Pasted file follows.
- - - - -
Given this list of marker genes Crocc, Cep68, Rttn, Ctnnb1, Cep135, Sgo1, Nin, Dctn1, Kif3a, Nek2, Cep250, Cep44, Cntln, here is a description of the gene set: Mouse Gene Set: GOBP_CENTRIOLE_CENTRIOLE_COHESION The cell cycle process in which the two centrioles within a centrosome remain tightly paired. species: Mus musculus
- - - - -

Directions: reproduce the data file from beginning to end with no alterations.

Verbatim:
Given this list of marker genes Crocc, Cep68, Rttn, Ctnnb1, Cep135, Sgo1, Nin, Dctn1, Kif3a, Nek2, Cep250, Cep44, Cntln, here is a description of the gene set: Mouse Gene Set: GOBP_CENTRIOLE_CENTRIOLE_COHESION The cell cycle process in which the two centrioles within a centrosome remain tightly paired. species: Mus musculus